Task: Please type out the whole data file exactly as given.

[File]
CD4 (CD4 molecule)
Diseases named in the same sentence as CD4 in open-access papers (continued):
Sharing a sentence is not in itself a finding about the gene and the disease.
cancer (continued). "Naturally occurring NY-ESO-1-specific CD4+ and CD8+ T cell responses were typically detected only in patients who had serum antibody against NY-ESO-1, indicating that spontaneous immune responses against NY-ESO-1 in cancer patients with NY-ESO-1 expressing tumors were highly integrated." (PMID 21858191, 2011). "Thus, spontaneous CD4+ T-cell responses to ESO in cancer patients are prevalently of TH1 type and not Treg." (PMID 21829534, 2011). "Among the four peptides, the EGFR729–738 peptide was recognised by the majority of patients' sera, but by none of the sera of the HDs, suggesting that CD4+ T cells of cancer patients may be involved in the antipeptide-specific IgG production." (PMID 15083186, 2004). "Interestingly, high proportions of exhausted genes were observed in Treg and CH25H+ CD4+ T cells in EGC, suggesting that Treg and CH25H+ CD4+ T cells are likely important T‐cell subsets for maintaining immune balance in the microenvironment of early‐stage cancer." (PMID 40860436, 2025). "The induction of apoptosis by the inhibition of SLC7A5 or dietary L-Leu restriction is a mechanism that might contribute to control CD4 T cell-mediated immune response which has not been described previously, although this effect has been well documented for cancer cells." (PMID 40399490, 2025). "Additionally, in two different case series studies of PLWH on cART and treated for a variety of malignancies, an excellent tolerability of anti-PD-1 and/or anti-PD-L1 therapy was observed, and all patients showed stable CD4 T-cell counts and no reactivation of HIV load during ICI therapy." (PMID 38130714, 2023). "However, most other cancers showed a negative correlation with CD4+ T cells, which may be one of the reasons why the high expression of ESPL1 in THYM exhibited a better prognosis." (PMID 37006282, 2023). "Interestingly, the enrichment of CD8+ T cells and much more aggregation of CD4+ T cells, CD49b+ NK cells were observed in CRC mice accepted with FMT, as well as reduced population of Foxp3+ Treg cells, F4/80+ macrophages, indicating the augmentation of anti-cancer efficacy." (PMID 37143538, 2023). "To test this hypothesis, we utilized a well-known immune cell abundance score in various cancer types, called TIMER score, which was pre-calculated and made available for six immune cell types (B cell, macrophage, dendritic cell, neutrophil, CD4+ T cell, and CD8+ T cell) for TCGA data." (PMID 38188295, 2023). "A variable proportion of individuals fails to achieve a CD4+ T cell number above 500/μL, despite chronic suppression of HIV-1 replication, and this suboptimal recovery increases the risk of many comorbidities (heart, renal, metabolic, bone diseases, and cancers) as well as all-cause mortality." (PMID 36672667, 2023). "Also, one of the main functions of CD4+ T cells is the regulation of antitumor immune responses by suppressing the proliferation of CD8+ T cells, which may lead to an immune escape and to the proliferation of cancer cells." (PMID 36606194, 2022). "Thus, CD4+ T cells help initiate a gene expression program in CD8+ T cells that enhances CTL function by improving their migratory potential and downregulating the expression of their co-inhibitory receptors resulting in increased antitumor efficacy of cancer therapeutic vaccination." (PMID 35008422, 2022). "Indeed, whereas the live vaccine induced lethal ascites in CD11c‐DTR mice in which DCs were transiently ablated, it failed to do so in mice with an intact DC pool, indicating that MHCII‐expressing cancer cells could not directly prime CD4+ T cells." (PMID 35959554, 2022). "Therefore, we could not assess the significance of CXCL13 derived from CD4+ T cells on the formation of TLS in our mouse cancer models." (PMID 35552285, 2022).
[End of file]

CD4 (CD4 molecule)
Diseases named in the same sentence as CD4 in open-access papers (continued):
Sharing a sentence is not in itself a finding about the gene and the disease.
cancer (continued). "Naturally occurring NY-ESO-1-specific CD4+ and CD8+ T cell responses were typically detected only in patients who had serum antibody against NY-ESO-1, indicating that spontaneous immune responses against NY-ESO-1 in cancer patients with NY-ESO-1 expressing tumors were highly integrated." (PMID 21858191, 2011). "Thus, spontaneous CD4+ T-cell responses to ESO in cancer patients are prevalently of TH1 type and not Treg." (PMID 21829534, 2011). "Among the four peptides, the EGFR729–738 peptide was recognised by the majority of patients' sera, but by none of the sera of the HDs, suggesting that CD4+ T cells of cancer patients may be involved in the antipeptide-specific IgG production." (PMID 15083186, 2004). "Interestingly, high proportions of exhausted genes were observed in Treg and CH25H+ CD4+ T cells in EGC, suggesting that Treg and CH25H+ CD4+ T cells are likely important T‐cell subsets for maintaining immune balance in the microenvironment of early‐stage cancer." (PMID 40860436, 2025). "The induction of apoptosis by the inhibition of SLC7A5 or dietary L-Leu restriction is a mechanism that might contribute to control CD4 T cell-mediated immune response which has not been described previously, although this effect has been well documented for cancer cells." (PMID 40399490, 2025). "Additionally, in two different case series studies of PLWH on cART and treated for a variety of malignancies, an excellent tolerability of anti-PD-1 and/or anti-PD-L1 therapy was observed, and all patients showed stable CD4 T-cell counts and no reactivation of HIV load during ICI therapy." (PMID 38130714, 2023). "However, most other cancers showed a negative correlation with CD4+ T cells, which may be one of the reasons why the high expression of ESPL1 in THYM exhibited a better prognosis." (PMID 37006282, 2023). "Interestingly, the enrichment of CD8+ T cells and much more aggregation of CD4+ T cells, CD49b+ NK cells were observed in CRC mice accepted with FMT, as well as reduced population of Foxp3+ Treg cells, F4/80+ macrophages, indicating the augmentation of anti-cancer efficacy." (PMID 37143538, 2023). "To test this hypothesis, we utilized a well-known immune cell abundance score in various cancer types, called TIMER score, which was pre-calculated and made available for six immune cell types (B cell, macrophage, dendritic cell, neutrophil, CD4+ T cell, and CD8+ T cell) for TCGA data." (PMID 38188295, 2023). "A variable proportion of individuals fails to achieve a CD4+ T cell number above 500/μL, despite chronic suppression of HIV-1 replication, and this suboptimal recovery increases the risk of many comorbidities (heart, renal, metabolic, bone diseases, and cancers) as well as all-cause mortality." (PMID 36672667, 2023). "Also, one of the main functions of CD4+ T cells is the regulation of antitumor immune responses by suppressing the proliferation of CD8+ T cells, which may lead to an immune escape and to the proliferation of cancer cells." (PMID 36606194, 2022). "Thus, CD4+ T cells help initiate a gene expression program in CD8+ T cells that enhances CTL function by improving their migratory potential and downregulating the expression of their co-inhibitory receptors resulting in increased antitumor efficacy of cancer therapeutic vaccination." (PMID 35008422, 2022). "Indeed, whereas the live vaccine induced lethal ascites in CD11c‐DTR mice in which DCs were transiently ablated, it failed to do so in mice with an intact DC pool, indicating that MHCII‐expressing cancer cells could not directly prime CD4+ T cells." (PMID 35959554, 2022). "Therefore, we could not assess the significance of CXCL13 derived from CD4+ T cells on the formation of TLS in our mouse cancer models." (PMID 35552285, 2022).